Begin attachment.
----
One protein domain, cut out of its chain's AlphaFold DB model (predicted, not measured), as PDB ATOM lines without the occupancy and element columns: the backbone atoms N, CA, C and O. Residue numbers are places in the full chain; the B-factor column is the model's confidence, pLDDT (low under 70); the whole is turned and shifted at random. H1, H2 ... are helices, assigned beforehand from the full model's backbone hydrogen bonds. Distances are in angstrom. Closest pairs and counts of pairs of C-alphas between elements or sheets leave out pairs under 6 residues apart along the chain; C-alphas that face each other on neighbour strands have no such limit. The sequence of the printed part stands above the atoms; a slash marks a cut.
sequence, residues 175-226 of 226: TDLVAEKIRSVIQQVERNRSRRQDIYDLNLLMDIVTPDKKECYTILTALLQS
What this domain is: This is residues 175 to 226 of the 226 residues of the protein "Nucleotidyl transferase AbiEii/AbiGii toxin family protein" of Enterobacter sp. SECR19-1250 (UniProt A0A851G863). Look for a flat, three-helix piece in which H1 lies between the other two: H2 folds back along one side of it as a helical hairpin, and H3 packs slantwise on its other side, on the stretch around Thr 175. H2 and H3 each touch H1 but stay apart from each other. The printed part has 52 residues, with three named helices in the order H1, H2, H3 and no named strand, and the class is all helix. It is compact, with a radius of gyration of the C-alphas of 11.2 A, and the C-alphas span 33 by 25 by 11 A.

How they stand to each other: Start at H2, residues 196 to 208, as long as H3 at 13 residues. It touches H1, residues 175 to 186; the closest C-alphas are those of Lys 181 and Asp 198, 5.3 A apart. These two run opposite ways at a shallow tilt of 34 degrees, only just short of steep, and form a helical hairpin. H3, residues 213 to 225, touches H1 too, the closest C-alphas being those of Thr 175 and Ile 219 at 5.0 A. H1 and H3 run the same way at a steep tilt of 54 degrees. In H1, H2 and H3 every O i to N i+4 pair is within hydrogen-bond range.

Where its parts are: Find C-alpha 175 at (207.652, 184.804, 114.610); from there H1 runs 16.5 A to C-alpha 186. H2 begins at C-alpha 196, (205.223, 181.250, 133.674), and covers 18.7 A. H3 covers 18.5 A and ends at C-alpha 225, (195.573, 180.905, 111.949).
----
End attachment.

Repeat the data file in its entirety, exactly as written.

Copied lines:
One protein domain, cut out of its chain's AlphaFold DB model (predicted, not measured), as PDB ATOM lines without the occupancy and element columns: the backbone atoms N, CA, C and O. Residue numbers are places in the full chain; the B-factor column is the model's confidence, pLDDT (low under 70); the whole is turned and shifted at random. H1, H2 ... are helices, assigned beforehand from the full model's backbone hydrogen bonds. Distances are in angstrom. Closest pairs and counts of pairs of C-alphas between elements or sheets leave out pairs under 6 residues apart along the chain; C-alphas that face each other on neighbour strands have no such limit. The sequence of the printed part stands above the atoms; a slash marks a cut.
sequence, residues 175-226 of 226: TDLVAEKIRSVIQQVERNRSRRQDIYDLNLLMDIVTPDKKECYTILTALLQS
What this domain is: This is residues 175 to 226 of the 226 residues of the protein "Nucleotidyl transferase AbiEii/AbiGii toxin family protein" of Enterobacter sp. SECR19-1250 (UniProt A0A851G863). Look for a flat, three-helix piece in which H1 lies between the other two: H2 folds back along one side of it as a helical hairpin, and H3 packs slantwise on its other side, on the stretch around Thr 175. H2 and H3 each touch H1 but stay apart from each other. The printed part has 52 residues, with three named helices in the order H1, H2, H3 and no named strand, and the class is all helix. It is compact, with a radius of gyration of the C-alphas of 11.2 A, and the C-alphas span 33 by 25 by 11 A.

How they stand to each other: Start at H2, residues 196 to 208, as long as H3 at 13 residues. It touches H1, residues 175 to 186; the closest C-alphas are those of Lys 181 and Asp 198, 5.3 A apart. These two run opposite ways at a shallow tilt of 34 degrees, only just short of steep, and form a helical hairpin. H3, residues 213 to 225, touches H1 too, the closest C-alphas being those of Thr 175 and Ile 219 at 5.0 A. H1 and H3 run the same way at a steep tilt of 54 degrees. In H1, H2 and H3 every O i to N i+4 pair is within hydrogen-bond range.

Where its parts are: Find C-alpha 175 at (207.652, 184.804, 114.610); from there H1 runs 16.5 A to C-alpha 186. H2 begins at C-alpha 196, (205.223, 181.250, 133.674), and covers 18.7 A. H3 covers 18.5 A and ends at C-alpha 225, (195.573, 180.905, 111.949).